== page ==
Is the store-bought yogurt a good "starter" to culture cooked beans to reduce the gas-producing oligosaccharides? Does it contain the right kind of bacteria to ferment the beans or is it only good for dairy?

How long should I ferment? 24-48 hours at room temperature?


3 Answers 3


Lactobacillus acidophilus is the main culture contained in yogurt. Although it eats many types of sugars, it's biproduct is mainly lactic acid and whether it reduces oligosaccharides is largely unknown.

"...little information is available on FOS transport and metabolism by lactic acid bacteria and other probiotic bacteria." http://aem.asm.org/content/69/4/2217.abstract

If you wanted to experiment with it you could try the traditional yogurt incubation method by mixing a few tablespoons of fresh yogurt into the beans around 110 degrees F and letting it incubate at that same temperature from 10-24 hours. Be careful though, the incubation could also bring about unwanted cultures as well.

  • Thanks. I have tried fermenting at room temperature for 24 and 48 hours and I can digest the beans much better this way. I think 24 hours is sufficient. If anyone wants to try this, keep things clean and read up on clostridium botulinum.
    – mcu
    Commented Oct 15, 2012 at 2:31

Dr. Marisela Granito, at the University Simon Bolivar has made this her life's work. It turns out that:

" Lactobacillus casei and Lactobacillus plantarum are the key bacteria. These can be encouraged to grow either by deliberately adding it to a batch (of soaking beans), or by inoculating with liquor (liquid) from a previous batch."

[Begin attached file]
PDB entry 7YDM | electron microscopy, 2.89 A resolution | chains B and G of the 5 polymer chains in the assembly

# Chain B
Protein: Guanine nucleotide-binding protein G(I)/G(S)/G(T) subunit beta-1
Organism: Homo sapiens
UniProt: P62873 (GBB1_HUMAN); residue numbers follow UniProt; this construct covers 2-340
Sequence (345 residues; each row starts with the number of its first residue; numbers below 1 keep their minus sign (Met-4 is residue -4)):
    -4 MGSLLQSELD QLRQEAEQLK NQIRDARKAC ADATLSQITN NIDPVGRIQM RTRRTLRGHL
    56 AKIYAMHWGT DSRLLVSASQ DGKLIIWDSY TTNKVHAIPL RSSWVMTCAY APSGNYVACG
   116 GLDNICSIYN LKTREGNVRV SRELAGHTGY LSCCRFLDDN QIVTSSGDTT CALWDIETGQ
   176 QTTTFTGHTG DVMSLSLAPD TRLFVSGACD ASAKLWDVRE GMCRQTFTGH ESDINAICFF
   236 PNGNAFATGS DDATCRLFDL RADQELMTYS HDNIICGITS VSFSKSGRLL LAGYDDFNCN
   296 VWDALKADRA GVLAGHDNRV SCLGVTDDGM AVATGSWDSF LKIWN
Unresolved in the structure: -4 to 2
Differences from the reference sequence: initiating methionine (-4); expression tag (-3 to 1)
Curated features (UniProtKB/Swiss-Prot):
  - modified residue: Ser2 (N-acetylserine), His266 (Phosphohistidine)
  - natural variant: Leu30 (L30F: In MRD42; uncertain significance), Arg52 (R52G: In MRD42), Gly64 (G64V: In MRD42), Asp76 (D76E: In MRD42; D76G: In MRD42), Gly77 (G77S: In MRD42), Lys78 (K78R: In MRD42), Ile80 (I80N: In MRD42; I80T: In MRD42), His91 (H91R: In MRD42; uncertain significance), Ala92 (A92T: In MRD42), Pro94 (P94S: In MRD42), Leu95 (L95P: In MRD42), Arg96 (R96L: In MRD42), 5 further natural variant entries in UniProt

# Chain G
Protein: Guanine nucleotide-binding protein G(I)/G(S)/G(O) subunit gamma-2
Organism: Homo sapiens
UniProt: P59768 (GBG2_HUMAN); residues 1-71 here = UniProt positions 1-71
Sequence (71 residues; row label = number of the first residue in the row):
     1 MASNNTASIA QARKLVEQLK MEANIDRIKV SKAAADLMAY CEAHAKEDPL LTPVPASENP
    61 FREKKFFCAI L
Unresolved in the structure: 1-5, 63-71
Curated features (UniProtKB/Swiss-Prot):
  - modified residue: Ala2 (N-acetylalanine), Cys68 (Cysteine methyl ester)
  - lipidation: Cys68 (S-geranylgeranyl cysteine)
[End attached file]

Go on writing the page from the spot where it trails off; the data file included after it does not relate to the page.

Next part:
I found both of these strains available to buy online as probiotic capsules or powders to be taken orally, aimed at improving gut health. They seem to be sourced/isolated from dairy products.

I also found a fermentation kit which contains strains specifically for the purpose of fermenting beans, mostly after cooking them. This requires a longer fermentation period than a presoak, much like kombucha, pickles, or kimchi.

Whichever method is used, once a good fermentation is started one could use the previous batch as a starter for the next batch,(like sourdough or kombucha) both for convenience, and to avoid the expense.


If you want to ferment those beans (yes, it does make them easier to digest and has many other health properties) you'll need to brine them at the correct ratio of salt & water in a suitable container (where liquid level stays above the beans, keeping oxygen away). Your current method is not proper fermentation, and prone to yukky mold. Fermentation will take around a week, minimum (longer for stronger flavour). The beans need to be raw, and grown without sprays. You don't need to add lactobacillus (and if you did, it would be whey, not yoghurt) since the veg already has this bacteria on the skin. To guarantee you are getting the right bacteria you can add a piece of cabbage leaf (outer) to the jar or crock.

Hope that helps

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